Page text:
Thursday, October 23, 2008

What are common problems in relationships with PTSD-diagnosed veterans?

Our problems are not new or news. We've stood by their sides for over thirty years. In my case, it's been 26 years since the day I met my husband. The years, well they haven't been easy. Seeing him change as mild PTSD carried him away, helpless to stop any of it from getting worse, took me down many paths. As I was reaching out to his friends to get help, he wouldn't listen. PTSD got worse and our marriage suffered more and more. What I knew about PTSD helped me to cope but did not end the heartache. It just helped me find hope that one day he would go for help. He finally did and then the knowledge I had was supported by a renewed hope that our marriage could survive. 24 years later, we're still married, in a crazy marriage without a boring moment.

Wives of veterans have a job on our hands. Too bad they don't have uniforms for us so that people would know we serve the military as well because we are the ones who take care of the veterans after the military is finished with them. We make sure they find reasons to get up every morning and keep trying. When they can't find it in themselves to fight, we fight for them. We take on the government to make sure their wounds are taken care of and they are compensated for the incomes their wounds prevent them from earning, but we also have to fight them. They want to give up. Too many times they win on this one and take their own lives, walk out of marriages or simply wait to die. They turn to drugs and alcohol instead of the love we feel for them because they can no longer believe in it. They wonder how we could possibly love them when they are such a mess inside. They have forgotten who they still are and all that we see in them becomes invisible.

The wives of Iraq and Afghanistan veterans have a lot more than we did when they came back from Vietnam. There are support groups all over the country and that is a good thing. One thing that support groups are doing is opening up their arms to us so that they can learn from what we know works and avoid making the same mistakes we did. There is hope in our experiences and marriages that have stood beyond where anyone ever thought their marriage would be tested by.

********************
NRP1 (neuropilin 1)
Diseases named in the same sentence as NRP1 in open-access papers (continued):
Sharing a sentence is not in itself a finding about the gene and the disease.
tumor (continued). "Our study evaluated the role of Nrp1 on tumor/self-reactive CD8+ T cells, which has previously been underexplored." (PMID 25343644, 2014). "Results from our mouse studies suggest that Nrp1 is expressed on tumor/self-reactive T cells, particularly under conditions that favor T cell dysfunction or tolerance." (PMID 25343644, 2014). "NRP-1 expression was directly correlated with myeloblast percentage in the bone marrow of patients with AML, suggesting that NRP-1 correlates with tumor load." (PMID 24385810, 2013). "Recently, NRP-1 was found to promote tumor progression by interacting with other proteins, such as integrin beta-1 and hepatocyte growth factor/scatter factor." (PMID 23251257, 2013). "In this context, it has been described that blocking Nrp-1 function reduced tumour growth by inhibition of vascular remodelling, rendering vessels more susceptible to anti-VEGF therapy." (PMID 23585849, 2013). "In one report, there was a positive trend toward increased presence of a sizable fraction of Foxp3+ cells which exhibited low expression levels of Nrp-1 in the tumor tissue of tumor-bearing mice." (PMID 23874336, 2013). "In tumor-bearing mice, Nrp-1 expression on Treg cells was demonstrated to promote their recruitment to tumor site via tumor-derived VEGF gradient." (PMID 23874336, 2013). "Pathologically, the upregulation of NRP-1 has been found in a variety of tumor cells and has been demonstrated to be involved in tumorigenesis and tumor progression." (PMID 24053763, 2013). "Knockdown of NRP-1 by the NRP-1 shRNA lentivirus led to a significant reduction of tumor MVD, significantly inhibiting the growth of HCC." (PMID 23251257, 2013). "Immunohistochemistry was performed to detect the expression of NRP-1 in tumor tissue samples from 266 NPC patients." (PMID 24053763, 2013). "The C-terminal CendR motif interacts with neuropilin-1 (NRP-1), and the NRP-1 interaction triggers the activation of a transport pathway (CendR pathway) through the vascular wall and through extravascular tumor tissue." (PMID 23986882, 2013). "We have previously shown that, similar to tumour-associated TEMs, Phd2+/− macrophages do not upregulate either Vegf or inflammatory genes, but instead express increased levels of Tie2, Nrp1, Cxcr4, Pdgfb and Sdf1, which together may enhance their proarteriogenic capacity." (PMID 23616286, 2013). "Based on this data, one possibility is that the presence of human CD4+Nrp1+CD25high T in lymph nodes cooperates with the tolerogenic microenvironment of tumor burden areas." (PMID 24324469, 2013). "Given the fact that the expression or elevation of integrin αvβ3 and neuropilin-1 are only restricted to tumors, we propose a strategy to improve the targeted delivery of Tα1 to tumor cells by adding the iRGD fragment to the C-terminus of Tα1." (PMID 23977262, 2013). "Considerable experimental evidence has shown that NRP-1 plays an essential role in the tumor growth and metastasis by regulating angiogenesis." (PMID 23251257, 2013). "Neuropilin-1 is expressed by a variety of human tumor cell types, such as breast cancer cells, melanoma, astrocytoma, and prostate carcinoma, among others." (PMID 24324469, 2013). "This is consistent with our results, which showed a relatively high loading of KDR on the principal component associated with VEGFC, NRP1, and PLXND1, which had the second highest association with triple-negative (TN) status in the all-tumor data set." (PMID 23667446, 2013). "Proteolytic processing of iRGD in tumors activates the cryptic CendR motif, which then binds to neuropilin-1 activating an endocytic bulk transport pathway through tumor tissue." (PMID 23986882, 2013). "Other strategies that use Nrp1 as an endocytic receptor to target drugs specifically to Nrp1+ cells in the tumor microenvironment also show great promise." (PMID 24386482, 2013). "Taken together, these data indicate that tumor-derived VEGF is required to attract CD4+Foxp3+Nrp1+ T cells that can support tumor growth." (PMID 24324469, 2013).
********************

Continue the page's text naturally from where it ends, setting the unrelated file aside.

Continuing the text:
Emails come in from wives across the US and many other nations because of the book I wrote, For the Love of Jack, and the videos I've done. Their stories, oh so very familiar, and they wonder how their life could be the same as mine. Soon they discover that while the wars may be different, our husband's hair grayer and our children have grown, there is really no difference between us. War is still war and wives, well, were still picking up the pieces of what war did to them.

Here is one more way to get there from here. kc
Partners of Veterans with PTSD: Caregiver Burden and Related Problems
Jennifer L. Price, Ph.D. & Susan P. Stevens, Psy.D.
A number of studies have found that veterans' PTSD symptoms can negatively impact family relationships and that family relationships may exacerbate or ameliorate a veteran's PTSD and comorbid conditions. This fact sheet provides information about the common problems experienced in relationships in which one (or both) of the partners has PTSD. This sheet also provides recommendations for how one can cope with these difficulties. The majority of this research involved female partners (typically wives) of male veterans; however, there is much clinical and anecdotal evidence to suggest that these problems also exist for couples where the identified PTSD patient is female.

What are common problems in relationships with PTSD-diagnosed veterans?
Research that has examined the effect of PTSD on intimate relationships reveals severe and pervasive negative effects on marital adjustment, general family functioning, and the mental health of partners. These negative effects result in such problems as compromised parenting, family violence, divorce, sexual problems, aggression, and caregiver burden. 1, 2, 3, 4, 5